262. A Letter From St. Paul – The Silencers
A LETTER FROM ST. PAUL (1987)
Not only does this album possess one of the truly great album covers of all time (beauty in simplicity) there is not a single song on here worthy of being skipped. Jangly and atmospheric guitars, diving rhythms, sultry and subtle vocals and poignant and pinpoint lyrics.
The Scottish quartet was formed out of the demise of a cool punk band called the Fingerprintz. They are still making records today, but nothing has come close to this amazing debut. Though not as aggressive as Simple Minds there is a similar quality though Del Amitri, The proclaimers and a softer version of Big Country would also work for a starting point.
There are constant familiar images the modern Christian alternative fan could appreciate and the diversity in themes is impressive. “I Can’t Cry” is one of the best songs dealing with abortion I ever recall. The inner turmoil expressed is difficult and utterly believable. This not a song of condemnation, but rather of one where the protagonist is looking for help and reaching out to find no support.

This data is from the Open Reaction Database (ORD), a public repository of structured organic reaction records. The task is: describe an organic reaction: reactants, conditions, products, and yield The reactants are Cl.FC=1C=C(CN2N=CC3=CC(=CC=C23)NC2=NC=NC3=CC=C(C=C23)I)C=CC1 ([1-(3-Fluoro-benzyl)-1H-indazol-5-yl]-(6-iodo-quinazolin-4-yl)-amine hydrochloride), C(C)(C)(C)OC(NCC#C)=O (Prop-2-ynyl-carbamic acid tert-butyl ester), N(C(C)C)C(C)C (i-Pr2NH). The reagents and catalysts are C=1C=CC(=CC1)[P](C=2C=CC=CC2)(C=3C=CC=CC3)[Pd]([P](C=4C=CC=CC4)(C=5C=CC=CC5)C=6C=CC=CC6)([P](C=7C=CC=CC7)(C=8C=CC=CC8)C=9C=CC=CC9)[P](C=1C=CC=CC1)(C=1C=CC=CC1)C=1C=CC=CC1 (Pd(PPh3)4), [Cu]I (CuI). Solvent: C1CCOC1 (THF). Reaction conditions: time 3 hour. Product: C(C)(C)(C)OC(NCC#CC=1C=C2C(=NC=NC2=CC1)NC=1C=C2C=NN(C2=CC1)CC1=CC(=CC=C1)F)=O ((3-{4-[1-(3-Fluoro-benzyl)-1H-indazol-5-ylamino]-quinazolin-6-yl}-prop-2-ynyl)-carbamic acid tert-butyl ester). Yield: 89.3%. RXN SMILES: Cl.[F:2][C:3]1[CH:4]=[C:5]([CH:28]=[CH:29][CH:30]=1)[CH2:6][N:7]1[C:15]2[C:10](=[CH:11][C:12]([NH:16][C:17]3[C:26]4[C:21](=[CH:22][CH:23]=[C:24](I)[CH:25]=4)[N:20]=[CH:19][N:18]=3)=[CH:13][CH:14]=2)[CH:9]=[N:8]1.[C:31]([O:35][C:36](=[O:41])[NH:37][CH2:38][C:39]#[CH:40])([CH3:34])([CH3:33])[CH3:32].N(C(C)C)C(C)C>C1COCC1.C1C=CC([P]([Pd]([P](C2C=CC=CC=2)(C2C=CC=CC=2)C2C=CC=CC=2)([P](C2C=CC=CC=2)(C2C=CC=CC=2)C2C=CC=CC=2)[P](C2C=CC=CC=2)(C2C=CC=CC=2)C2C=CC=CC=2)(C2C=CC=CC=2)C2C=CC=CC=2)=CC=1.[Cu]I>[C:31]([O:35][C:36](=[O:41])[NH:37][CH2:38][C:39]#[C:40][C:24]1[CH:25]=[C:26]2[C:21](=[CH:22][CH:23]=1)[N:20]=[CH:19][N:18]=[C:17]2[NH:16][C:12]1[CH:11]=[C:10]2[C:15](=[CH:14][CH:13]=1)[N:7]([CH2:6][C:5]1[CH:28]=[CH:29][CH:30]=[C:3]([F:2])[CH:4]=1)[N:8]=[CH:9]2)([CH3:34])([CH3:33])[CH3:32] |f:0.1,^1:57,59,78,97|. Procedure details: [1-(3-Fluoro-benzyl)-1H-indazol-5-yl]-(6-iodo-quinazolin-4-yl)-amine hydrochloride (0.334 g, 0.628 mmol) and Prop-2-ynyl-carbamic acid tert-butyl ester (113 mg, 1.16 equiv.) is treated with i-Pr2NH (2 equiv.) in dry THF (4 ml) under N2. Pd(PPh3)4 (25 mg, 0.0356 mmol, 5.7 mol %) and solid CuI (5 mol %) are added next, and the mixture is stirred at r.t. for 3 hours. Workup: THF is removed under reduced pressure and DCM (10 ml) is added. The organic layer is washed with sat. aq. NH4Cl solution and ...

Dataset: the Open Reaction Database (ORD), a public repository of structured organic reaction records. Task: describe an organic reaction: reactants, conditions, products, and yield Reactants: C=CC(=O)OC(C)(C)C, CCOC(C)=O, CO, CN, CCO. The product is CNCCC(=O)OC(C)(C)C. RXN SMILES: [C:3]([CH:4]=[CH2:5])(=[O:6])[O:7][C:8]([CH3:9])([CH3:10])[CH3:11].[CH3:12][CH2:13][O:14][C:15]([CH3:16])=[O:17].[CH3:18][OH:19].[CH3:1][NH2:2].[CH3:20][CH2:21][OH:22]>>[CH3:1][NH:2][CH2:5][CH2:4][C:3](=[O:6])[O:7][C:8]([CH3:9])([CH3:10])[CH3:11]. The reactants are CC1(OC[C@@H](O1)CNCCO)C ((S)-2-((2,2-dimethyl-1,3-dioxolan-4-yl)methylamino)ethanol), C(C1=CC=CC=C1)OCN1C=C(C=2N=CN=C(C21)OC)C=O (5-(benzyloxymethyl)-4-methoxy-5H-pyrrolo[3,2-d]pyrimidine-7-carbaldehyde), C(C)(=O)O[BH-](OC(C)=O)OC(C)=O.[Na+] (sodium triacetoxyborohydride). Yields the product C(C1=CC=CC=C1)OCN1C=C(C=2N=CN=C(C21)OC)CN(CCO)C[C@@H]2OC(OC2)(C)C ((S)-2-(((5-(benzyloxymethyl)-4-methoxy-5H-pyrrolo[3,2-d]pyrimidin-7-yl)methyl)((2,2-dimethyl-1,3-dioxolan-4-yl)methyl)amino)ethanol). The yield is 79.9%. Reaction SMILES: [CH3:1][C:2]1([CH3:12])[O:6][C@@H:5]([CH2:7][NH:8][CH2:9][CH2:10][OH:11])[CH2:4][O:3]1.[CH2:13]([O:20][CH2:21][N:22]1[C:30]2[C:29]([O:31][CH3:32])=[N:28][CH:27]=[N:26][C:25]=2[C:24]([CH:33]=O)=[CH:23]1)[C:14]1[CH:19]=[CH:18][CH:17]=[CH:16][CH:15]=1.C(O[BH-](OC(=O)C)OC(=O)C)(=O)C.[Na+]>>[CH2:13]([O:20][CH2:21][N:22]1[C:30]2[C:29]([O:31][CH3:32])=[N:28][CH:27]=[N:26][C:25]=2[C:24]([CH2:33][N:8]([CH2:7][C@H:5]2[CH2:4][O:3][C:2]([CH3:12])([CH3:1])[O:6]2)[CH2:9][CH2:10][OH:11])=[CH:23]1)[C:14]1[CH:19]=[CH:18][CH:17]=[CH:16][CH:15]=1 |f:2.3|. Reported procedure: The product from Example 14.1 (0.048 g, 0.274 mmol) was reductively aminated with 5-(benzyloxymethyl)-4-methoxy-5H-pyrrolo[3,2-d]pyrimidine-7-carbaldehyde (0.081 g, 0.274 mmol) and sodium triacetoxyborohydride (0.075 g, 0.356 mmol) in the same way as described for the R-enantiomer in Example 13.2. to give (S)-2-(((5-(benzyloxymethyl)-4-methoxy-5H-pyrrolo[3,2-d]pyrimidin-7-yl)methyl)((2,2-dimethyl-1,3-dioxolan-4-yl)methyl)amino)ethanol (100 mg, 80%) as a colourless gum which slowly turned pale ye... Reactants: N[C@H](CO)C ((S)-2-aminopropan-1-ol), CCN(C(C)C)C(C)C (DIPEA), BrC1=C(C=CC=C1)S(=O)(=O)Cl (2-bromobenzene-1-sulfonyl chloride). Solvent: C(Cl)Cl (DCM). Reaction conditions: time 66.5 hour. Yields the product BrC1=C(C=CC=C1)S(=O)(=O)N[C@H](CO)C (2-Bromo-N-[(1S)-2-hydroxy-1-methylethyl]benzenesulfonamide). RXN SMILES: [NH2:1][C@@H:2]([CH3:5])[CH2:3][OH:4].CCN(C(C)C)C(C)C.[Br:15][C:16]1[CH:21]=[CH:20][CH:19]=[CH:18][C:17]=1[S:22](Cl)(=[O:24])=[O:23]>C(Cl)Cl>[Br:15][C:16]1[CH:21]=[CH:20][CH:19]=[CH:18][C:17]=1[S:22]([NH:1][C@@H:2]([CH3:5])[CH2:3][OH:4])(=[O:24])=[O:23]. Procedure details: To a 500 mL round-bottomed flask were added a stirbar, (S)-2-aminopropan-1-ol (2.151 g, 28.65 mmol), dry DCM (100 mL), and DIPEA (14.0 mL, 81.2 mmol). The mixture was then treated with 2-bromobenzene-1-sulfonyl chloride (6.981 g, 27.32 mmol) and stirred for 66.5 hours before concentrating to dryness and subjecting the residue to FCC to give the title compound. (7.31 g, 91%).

Songs like God’s Gift, Painted Moon and I See Red keep the same musical experiencing going with an unforgettable drive. They drone you into a helpless state and draw you in more than pound you ever the ears with hook and melody. There is a simplicity that goes deeper then initially thought.
It is interesting to do a web search fopr this album and discover not a ton of results, but in every case there is a rave review. They may not have a large fan base, but the cult like status is filled with fans, like me, who are just continually amazed how such an impressive band went unnoticed.